I remember it clearly. The day will always be etched in my mind. We were in the car together, as a family, headed to dinner. My husband was driving, holding my hand, while we talked and out of the blue my daughter says:
"I'm so fat"
It's fortunate I wasn't driving because I probably would have caused us to crash by my reaction. I whipped my head around to look at her. She was looking down at her belly, hunching forward slightly, and grabbing skin between her fingers.
"You are NOT fat," I told her.
"Yes I am, look! I can pinch my fat tummy."
"That's just skin from the way you are sitting. Everybody has that. Mommy has to cinch your pants to keep them from falling off. You are NOT fat. You are beautiful and we love you just the way you are."
How did she even know what fat meant? Why did she think she was fat?
Then it dawned on me.
How many times had she watched me get dressed, squeeze my belly, turn side to side in the mirror with a look of disgust on my face? How many times had I called myself fat in her presence? How many times had she innocently asked me if I had a baby in my tummy and I replied, "no, Mommy's just fat."
I was her role model and I had failed her.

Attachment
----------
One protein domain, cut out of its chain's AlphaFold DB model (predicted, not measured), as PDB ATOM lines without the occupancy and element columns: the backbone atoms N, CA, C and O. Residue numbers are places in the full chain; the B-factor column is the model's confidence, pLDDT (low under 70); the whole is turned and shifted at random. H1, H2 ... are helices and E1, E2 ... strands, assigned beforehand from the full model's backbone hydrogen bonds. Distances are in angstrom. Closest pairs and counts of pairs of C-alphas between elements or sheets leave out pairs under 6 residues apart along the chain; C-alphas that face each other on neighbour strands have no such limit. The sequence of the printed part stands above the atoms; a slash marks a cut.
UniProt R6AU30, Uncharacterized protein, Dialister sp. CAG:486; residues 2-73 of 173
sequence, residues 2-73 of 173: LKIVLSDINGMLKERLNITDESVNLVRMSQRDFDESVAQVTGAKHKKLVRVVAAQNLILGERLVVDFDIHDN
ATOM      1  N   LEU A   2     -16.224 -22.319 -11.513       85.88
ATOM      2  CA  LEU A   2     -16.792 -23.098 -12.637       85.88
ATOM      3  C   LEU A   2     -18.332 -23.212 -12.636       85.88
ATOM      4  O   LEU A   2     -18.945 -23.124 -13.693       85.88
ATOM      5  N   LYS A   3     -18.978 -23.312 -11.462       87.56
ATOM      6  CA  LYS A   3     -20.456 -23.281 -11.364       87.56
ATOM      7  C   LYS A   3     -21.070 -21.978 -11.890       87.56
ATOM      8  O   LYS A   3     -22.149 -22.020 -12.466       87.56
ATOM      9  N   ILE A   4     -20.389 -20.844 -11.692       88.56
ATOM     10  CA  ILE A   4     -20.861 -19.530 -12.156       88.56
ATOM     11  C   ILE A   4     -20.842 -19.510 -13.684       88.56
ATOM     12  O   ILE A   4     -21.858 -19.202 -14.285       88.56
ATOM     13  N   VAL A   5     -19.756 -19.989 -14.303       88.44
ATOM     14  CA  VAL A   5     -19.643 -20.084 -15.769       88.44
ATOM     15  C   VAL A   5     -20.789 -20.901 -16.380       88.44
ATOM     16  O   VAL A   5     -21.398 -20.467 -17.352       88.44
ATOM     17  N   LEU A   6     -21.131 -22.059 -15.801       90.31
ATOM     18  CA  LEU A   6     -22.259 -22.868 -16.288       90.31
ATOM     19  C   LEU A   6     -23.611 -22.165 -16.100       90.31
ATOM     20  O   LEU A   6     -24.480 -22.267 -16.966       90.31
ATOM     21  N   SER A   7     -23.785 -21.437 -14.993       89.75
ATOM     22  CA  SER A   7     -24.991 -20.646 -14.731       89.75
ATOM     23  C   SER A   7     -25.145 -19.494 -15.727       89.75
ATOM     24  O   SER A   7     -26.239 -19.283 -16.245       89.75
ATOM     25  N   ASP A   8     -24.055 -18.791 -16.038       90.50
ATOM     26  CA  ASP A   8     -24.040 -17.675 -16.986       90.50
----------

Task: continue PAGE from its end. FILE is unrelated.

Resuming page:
I have struggled with my self-image since middle school. I suppose most girls going through puberty do too. I felt so different from my friends. I felt so much bigger compared to them because of the number on the tag of my pants.
I remember thinking I was too big when I was wearing a size 0 dress at our spring dance my freshman year of high school. My husband saw a picture from this dance and asked me if I had an eating disorder because he thought I looked so skinny.
I don't think I had an eating disorder. I feel like I've always enjoyed eating delicious foods. I do remember looking at a pro-anorexia website one day and deciding to give it a try, but quickly abandoned that idea come dinnertime.
During my freshman year, my friends and I would get a bowl of croutons and a bowl of ranch dressing to dip them in for lunch. Sometimes I would have a slice of pizza. I tell myself that I ate those things because I liked them but I wonder if, subconsciously, I was afraid to eat in front of my peers for fear of judgment.
Looking at pictures of myself from high school, I feel crazy for thinking I was fat. I looked amazing! I had let others influence my self-image.
I let the jerks that wrote "FATTY" on my car in mayonnaise dictate how I felt about myself.
I let the boys who said I looked like a whale in my cheerleading uniform dictate how I saw myself.
I'll be damned if I let my daughter's self-image be a reflection of my own self-consciousness. I will love myself. I will love my body. Every freckle. Every stretch mark. Every curve. I will teach her how to love herself too.
She is beautiful and nobody is going to dull her sparkle.
HuffPost Parents offers a daily dose of personal stories, helpful advice and comedic takes on what it’s like to raise kids today. Learn more